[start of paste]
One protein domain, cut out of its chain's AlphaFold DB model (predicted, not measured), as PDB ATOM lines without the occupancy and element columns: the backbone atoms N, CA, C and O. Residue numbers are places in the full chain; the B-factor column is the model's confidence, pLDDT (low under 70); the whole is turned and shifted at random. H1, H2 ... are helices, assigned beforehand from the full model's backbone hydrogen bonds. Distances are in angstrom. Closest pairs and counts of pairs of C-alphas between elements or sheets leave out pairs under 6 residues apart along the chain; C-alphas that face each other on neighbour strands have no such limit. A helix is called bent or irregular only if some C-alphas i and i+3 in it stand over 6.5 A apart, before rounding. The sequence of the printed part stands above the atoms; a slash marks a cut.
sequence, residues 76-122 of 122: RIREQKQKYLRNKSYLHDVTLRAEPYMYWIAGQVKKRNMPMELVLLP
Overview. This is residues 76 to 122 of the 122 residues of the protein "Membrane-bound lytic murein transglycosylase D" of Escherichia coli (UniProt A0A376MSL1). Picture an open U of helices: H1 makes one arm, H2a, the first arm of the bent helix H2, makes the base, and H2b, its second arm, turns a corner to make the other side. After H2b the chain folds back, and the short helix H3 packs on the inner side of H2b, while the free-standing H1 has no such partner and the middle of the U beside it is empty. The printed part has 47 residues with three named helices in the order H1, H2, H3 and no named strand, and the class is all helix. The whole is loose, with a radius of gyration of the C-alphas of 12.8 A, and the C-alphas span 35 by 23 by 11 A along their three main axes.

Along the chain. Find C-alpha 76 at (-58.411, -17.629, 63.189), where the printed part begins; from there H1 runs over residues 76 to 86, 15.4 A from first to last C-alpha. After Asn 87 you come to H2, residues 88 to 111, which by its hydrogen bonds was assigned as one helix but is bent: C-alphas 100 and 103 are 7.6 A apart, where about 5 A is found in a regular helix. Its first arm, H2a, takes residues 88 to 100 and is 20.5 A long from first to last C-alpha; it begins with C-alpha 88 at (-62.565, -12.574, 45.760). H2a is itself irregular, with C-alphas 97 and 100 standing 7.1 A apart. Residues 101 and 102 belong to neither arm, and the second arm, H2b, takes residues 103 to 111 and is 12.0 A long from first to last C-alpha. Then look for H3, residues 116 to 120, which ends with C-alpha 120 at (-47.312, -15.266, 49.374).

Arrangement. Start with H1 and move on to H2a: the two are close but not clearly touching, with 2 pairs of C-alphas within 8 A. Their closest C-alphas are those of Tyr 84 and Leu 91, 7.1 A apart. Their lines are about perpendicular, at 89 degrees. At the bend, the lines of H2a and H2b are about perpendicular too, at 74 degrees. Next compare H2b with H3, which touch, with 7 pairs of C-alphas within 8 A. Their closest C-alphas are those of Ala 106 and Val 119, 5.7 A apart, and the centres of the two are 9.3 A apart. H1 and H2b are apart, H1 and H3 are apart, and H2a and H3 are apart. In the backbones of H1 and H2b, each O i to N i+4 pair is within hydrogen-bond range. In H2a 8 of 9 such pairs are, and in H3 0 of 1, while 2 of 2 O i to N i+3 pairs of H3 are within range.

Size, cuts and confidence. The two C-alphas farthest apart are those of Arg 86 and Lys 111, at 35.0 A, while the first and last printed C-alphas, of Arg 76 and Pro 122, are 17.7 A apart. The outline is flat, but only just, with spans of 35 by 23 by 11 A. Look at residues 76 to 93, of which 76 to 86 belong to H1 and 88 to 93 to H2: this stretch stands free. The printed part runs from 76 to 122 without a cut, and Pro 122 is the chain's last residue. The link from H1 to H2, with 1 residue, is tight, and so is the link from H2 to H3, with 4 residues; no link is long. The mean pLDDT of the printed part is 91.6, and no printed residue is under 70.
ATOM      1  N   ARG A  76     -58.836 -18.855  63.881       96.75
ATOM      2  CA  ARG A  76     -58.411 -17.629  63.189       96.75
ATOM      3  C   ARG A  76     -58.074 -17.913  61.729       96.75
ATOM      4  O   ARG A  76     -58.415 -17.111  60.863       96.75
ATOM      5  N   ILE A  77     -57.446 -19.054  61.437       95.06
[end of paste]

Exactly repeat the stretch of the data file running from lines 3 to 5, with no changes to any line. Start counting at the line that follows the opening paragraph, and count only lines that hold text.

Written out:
Along the chain. Find C-alpha 76 at (-58.411, -17.629, 63.189), where the printed part begins; from there H1 runs over residues 76 to 86, 15.4 A from first to last C-alpha. After Asn 87 you come to H2, residues 88 to 111, which by its hydrogen bonds was assigned as one helix but is bent: C-alphas 100 and 103 are 7.6 A apart, where about 5 A is found in a regular helix. Its first arm, H2a, takes residues 88 to 100 and is 20.5 A long from first to last C-alpha; it begins with C-alpha 88 at (-62.565, -12.574, 45.760). H2a is itself irregular, with C-alphas 97 and 100 standing 7.1 A apart. Residues 101 and 102 belong to neither arm, and the second arm, H2b, takes residues 103 to 111 and is 12.0 A long from first to last C-alpha. Then look for H3, residues 116 to 120, which ends with C-alpha 120 at (-47.312, -15.266, 49.374).

Arrangement. Start with H1 and move on to H2a: the two are close but not clearly touching, with 2 pairs of C-alphas within 8 A. Their closest C-alphas are those of Tyr 84 and Leu 91, 7.1 A apart. Their lines are about perpendicular, at 89 degrees. At the bend, the lines of H2a and H2b are about perpendicular too, at 74 degrees. Next compare H2b with H3, which touch, with 7 pairs of C-alphas within 8 A. Their closest C-alphas are those of Ala 106 and Val 119, 5.7 A apart, and the centres of the two are 9.3 A apart. H1 and H2b are apart, H1 and H3 are apart, and H2a and H3 are apart. In the backbones of H1 and H2b, each O i to N i+4 pair is within hydrogen-bond range. In H2a 8 of 9 such pairs are, and in H3 0 of 1, while 2 of 2 O i to N i+3 pairs of H3 are within range.

Size, cuts and confidence. The two C-alphas farthest apart are those of Arg 86 and Lys 111, at 35.0 A, while the first and last printed C-alphas, of Arg 76 and Pro 122, are 17.7 A apart. The outline is flat, but only just, with spans of 35 by 23 by 11 A. Look at residues 76 to 93, of which 76 to 86 belong to H1 and 88 to 93 to H2: this stretch stands free. The printed part runs from 76 to 122 without a cut, and Pro 122 is the chain's last residue. The link from H1 to H2, with 1 residue, is tight, and so is the link from H2 to H3, with 4 residues; no link is long. The mean pLDDT of the printed part is 91.6, and no printed residue is under 70.